3D Scanning By Calculating The Focus Of Each Pixel


We understand the concept [Jean] used to create a 3D scan of his face, but the particulars are a bit beyond our own experience. He is not using a dark room and laser line to capture slices which can be reassembled later. Nope, this approach uses pictures taken with several different focal lengths.

The idea is to process the photos using luminance. It looks at a pixel and it’s neighbors, subtracting the luminance and summing the absolute values to estimate how well that pixel is in focus. Apparently if you do this with the entire image, and a set of other images taken from the same vantage point with different focal lengths, you end up with a depth map of pixels.

What we find most interesting about this is the resulting pixels retain their original color values. So after removing the cruft you get a 3D scan that is still in full color.

If you want to learn more about laser-based 3D scanning check out this project.

[Thanks Luca]

42 thoughts on “3D Scanning By Calculating The Focus Of Each Pixel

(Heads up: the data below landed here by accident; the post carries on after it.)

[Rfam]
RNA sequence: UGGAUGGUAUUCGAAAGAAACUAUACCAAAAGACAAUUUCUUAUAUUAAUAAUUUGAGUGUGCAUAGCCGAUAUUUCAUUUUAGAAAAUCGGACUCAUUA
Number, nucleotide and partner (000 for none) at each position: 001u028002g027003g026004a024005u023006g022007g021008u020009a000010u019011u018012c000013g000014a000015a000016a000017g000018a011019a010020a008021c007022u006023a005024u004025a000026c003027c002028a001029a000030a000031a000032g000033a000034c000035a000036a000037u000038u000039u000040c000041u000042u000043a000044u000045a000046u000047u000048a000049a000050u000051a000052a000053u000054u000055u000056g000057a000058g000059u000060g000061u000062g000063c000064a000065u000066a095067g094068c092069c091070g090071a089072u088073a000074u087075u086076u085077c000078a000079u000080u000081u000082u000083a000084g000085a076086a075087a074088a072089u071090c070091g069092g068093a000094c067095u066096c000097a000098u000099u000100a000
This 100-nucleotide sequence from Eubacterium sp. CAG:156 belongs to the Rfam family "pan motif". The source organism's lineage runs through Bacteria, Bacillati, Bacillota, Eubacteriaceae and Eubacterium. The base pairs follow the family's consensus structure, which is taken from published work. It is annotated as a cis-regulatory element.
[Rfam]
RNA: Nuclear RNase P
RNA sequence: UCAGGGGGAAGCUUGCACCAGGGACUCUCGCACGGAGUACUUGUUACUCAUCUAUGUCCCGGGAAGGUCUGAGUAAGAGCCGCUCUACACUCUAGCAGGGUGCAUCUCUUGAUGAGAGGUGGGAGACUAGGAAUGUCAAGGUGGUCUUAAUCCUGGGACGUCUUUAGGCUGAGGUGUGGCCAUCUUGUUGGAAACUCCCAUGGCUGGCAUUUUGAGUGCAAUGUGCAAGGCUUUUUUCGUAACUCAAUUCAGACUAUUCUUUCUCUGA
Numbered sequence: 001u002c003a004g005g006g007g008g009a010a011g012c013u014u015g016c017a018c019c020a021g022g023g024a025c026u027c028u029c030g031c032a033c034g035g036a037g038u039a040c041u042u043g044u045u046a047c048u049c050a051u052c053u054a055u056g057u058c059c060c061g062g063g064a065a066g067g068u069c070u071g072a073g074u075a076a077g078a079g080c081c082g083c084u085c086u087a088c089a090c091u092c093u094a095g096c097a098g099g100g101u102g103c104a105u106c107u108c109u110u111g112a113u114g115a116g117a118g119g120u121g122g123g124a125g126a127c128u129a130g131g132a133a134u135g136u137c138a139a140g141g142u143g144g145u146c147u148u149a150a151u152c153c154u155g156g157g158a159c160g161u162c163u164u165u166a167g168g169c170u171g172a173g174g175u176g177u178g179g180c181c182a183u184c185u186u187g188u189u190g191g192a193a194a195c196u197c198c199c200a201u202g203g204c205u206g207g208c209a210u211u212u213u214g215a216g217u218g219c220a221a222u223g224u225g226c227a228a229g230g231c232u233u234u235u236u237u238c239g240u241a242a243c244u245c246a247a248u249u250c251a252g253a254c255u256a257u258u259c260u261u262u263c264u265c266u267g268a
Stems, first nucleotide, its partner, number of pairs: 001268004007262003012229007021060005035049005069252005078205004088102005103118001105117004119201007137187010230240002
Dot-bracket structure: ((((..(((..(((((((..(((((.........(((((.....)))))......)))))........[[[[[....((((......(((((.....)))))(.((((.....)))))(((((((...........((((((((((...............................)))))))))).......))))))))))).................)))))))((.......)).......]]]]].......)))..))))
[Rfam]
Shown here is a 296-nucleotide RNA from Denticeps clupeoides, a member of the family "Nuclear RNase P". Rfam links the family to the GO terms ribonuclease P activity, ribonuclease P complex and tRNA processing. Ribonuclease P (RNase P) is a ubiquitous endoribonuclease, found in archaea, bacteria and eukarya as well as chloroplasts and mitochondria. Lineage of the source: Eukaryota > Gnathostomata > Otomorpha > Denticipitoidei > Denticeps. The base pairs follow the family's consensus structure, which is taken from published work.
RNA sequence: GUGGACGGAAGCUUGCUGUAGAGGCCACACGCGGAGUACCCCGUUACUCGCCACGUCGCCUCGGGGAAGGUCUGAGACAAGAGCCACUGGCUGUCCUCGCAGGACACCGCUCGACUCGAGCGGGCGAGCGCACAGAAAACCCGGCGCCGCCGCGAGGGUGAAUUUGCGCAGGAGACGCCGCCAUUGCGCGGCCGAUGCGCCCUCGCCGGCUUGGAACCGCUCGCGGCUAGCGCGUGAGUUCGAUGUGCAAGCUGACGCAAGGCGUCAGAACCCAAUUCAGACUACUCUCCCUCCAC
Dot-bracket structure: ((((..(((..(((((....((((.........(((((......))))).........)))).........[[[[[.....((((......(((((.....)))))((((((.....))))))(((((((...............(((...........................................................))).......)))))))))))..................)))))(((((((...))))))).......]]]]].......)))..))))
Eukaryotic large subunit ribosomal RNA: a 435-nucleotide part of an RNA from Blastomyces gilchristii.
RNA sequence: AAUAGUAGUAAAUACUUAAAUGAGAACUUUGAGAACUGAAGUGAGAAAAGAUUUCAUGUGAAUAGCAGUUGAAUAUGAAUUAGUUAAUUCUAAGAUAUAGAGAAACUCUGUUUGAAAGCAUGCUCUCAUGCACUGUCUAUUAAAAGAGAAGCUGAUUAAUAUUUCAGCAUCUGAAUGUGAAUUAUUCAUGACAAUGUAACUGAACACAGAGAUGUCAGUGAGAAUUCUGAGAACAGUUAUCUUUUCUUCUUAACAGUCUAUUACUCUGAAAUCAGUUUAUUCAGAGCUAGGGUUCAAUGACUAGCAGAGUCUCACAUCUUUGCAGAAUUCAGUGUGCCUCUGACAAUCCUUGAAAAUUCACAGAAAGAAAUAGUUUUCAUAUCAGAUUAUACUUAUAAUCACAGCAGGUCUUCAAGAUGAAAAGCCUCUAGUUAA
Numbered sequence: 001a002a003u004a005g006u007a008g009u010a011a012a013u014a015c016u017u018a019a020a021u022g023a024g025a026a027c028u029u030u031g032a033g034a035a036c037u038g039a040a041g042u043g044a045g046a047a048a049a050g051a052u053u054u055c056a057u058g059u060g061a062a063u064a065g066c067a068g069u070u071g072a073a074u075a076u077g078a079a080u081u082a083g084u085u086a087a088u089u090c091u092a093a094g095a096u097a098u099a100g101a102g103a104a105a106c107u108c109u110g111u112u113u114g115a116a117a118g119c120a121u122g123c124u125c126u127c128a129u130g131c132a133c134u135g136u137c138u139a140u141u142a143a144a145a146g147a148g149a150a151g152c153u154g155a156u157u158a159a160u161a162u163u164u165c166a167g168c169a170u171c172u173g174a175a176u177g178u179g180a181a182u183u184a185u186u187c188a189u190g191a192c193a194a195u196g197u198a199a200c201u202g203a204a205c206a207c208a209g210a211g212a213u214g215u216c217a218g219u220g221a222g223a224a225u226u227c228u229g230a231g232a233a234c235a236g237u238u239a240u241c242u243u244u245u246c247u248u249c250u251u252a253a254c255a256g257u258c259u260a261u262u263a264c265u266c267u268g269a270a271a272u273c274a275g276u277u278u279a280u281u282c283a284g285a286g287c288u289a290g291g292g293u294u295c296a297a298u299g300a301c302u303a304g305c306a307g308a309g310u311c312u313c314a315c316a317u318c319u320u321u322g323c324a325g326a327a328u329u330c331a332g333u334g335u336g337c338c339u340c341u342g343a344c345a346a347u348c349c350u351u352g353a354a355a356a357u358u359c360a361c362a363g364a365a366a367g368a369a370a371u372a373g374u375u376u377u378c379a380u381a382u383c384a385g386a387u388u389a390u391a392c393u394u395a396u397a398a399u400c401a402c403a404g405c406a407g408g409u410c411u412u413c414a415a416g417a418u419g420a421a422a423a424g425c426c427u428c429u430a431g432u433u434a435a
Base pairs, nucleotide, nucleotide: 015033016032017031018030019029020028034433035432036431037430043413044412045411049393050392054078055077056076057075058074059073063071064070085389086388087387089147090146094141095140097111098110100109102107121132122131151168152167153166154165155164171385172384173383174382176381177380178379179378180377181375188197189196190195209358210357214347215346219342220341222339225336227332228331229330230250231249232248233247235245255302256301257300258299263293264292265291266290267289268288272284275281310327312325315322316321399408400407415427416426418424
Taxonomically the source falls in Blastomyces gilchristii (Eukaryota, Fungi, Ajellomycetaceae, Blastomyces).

1. This could be a game changer for autonomous vehicles depending on the computational expense vs. alternative methods. Even if it requires more MIPS, those will likely get less expensive faster than the hardware methods currently in use to reduce computational requirements. I would expect that this method of processing would lend itself to analysis by FPGA?

    1. I believe this should lend itself to FPGA usage quite well, since each pixel can be processed independently once all the images are available.

      The single largest issue I see is that you need two different focuses, so you need not only two pictures, but two pictures from the same camera. This sounds a lot slower than current methods, no matter how fast the processing goes.

    1. Heh, yea the lyrtro camera would be perfect.